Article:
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Danielle Daitch


Languages across the world divide color space differently. For example, the English language color terms green and yellow can be used to describe all the colors in figure below. Korean speakers divide the same color space into three words: “cho-rok” (forest green), “yeon-du” (yellow-green), and “no-rang” (yellow). 

Unlike English speakers, Koreans make an obligatory distinction between these green and yellow-green as well as yellow-green and yellow. The English language speakers make only the distinction between green and yellow, which takes place in a different part of the color spectrum than the Korean divisions occur. Like other basic color words, “cho-rok,” “yeon-du,” and “no-rang” tend to be learned early by Korean children and share many of the usage and behavioral properties of other basic color words. There is no generic word for green. In a color vision experiment, I investigated if the differences between languages lead to discrepancies in people’s perception of color.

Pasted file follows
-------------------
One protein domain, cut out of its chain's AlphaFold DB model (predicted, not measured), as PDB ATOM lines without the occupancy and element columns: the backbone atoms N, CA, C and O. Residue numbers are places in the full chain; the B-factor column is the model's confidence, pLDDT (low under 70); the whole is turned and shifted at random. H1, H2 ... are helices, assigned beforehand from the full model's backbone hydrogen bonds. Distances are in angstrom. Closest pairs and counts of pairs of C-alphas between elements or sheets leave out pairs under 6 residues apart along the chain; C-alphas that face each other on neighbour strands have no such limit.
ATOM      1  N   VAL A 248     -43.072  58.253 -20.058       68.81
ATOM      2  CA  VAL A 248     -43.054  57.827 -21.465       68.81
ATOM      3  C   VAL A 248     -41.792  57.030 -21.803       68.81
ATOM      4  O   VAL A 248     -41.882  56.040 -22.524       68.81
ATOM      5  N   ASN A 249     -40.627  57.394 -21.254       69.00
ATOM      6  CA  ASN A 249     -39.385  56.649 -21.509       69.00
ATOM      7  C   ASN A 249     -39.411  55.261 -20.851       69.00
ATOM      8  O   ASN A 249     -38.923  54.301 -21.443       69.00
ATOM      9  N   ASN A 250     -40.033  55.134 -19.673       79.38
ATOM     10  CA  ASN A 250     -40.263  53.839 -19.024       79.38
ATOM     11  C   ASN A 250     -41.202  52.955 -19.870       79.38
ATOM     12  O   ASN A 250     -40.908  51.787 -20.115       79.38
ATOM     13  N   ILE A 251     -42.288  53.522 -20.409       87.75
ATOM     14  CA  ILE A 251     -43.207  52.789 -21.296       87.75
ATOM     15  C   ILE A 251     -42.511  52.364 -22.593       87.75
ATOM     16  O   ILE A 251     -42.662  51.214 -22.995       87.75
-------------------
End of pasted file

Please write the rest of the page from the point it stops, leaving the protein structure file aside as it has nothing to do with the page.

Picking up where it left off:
SECTOR A: Science and Philosophy of Seeing